Leah Wilkinson returned from leave to her job as an inpatient child and adolescent mental health nurse to discover her position ` along with her desk and computer ` had been relocated 40kms away.
Working as a mental health nurse (RN) employed under CAMHSNET, Leah Wilkinson directly suffered the repercussions of the poor planning and lack of consultation behind GSAHS planning. Working as an inpatient child and adolescent mental health nurse at Bega District Hospital, Leah returned to her job after 12 months unpaid leave, to discover her position – along with her desk and computer – had been relocated 40kms away in Pambula.
‘I came back from leave and found my office had been given to someone else. Apparently, while I was away the area mental health managers decided they wanted to base my position in the community CAMHS team based at Pambula, 40kms south of Bega.
‘Someone had packed up my stuff and moved my computer while I was away. It was a horrible feeling. I felt violated and devalued,’ she said.
‘I received no communication from the GSAHS that they were changing my role and the location of the position. There was certainly no consultation and I was doing the role caring for these children and adolescents.’
‘The decision showed a lack of understanding of child and adolescent mental health nursing. These young people need inpatient mental health beds,’ said Leah.
‘It also shows a lack of understanding of my role as inpatient RN. I am trained as an in-patient child and adolescent mental health nurse. The role of a community mental health nurse is quite different and not what I am trained in.
‘Shifting the service away from the hospital to a community mental health service would be a major step backwards,’ said Leah.
Leah informed the NSWNA her position had been changed and relocated.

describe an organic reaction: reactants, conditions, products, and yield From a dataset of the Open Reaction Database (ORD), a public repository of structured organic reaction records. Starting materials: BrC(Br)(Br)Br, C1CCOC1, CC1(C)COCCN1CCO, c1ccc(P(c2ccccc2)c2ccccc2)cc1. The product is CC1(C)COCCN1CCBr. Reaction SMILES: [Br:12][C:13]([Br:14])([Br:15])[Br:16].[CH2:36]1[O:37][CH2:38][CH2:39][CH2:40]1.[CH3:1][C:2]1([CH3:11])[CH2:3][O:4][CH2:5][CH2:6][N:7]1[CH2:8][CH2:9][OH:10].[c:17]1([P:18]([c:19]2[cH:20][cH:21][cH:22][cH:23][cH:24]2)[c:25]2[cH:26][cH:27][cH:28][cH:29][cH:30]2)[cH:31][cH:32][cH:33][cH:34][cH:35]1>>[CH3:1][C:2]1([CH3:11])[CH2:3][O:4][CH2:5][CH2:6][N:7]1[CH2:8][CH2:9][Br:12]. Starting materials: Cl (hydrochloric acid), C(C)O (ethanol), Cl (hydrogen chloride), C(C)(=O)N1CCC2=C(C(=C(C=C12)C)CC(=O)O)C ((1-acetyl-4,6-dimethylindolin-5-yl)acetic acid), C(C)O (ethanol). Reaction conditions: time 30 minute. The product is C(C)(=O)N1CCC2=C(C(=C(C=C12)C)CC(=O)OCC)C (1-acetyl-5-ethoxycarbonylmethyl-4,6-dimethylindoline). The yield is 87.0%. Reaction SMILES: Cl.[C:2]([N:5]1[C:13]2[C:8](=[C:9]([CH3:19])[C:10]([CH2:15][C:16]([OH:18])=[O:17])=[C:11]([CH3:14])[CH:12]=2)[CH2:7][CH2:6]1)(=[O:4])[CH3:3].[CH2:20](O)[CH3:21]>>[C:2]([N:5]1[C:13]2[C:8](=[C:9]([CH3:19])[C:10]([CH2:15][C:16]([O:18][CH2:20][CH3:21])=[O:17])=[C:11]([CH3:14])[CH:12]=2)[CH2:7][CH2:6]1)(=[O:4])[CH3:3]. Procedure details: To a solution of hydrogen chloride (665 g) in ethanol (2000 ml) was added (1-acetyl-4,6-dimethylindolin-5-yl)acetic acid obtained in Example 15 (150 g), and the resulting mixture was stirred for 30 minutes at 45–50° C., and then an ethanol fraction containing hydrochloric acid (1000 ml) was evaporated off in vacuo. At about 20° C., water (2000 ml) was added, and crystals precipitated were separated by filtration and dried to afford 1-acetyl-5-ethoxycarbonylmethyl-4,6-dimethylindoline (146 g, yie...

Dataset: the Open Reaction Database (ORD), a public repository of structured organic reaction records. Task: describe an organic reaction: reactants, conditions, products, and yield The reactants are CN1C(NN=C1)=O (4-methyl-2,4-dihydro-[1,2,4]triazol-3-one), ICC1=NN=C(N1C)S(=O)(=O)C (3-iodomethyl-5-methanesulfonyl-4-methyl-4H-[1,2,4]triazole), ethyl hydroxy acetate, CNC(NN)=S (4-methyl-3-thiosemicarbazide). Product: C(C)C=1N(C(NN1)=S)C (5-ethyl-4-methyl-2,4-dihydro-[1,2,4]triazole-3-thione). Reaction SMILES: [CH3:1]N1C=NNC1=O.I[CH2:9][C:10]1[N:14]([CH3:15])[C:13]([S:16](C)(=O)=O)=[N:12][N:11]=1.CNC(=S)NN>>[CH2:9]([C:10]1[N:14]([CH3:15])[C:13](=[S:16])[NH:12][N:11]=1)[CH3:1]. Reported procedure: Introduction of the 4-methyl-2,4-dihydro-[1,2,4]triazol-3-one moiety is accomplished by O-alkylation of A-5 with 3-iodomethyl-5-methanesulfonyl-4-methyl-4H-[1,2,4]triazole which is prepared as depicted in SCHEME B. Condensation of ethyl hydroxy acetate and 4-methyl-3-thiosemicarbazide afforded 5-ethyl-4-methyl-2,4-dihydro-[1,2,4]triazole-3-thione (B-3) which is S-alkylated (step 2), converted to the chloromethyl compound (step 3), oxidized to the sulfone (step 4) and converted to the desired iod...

‘The NSWNA wrote to the GSAHS explaining that while the case is before the Commission the status quo must be maintained and my position cannot be relocated without proper consultation,’ said Leah
‘After a few days of discussions and directives being given, I was finally given some office space at Bega Hospital and my computer was reinstalled. ‘The whole experience has been very traumatic,’ she said.
Spotlight on child & adolescent mental health
A major impact of the AHS restructure will be the relocation of the Child and Adolescent Mental Health Network (CAMHSNET) from the Hunter AHS, which previously managed child and adolescent mental health services across the state, to individual AHSs.
CAMHSNET was established in 2003 to connect inpatient mental health services and support child and adolescent mental health nurses who are based in regional hospitals and provide advice to paediatric and general hospital inpatient services.
Instead of children and adolescents having to come to metropolitan areas for treatment, CAMHSNET set up inpatient beds in rural hospitals so these young patients could remain in their local communities.
Nurses employed by CAMHSNET provide consultation liason services in rural and remote hospitals attached to paediatric wards and adult mental health inpatient units.
NSW Health has transferred all the CAMHSNET positions – including vacancies – directly to individual AHSs, rather than positions being managed through the Hunter AHS.
The NSWNA has negotiated that each AHS will have an CNC and an addditional two positions have been created in the Sydney South West AHS.
According to Judith Kiejda, this is a significant improvement on the proposal initially presented by CAMHSNET, which attempted to wipe out 14 positions in the transfer from the Hunter to individual AHSs.
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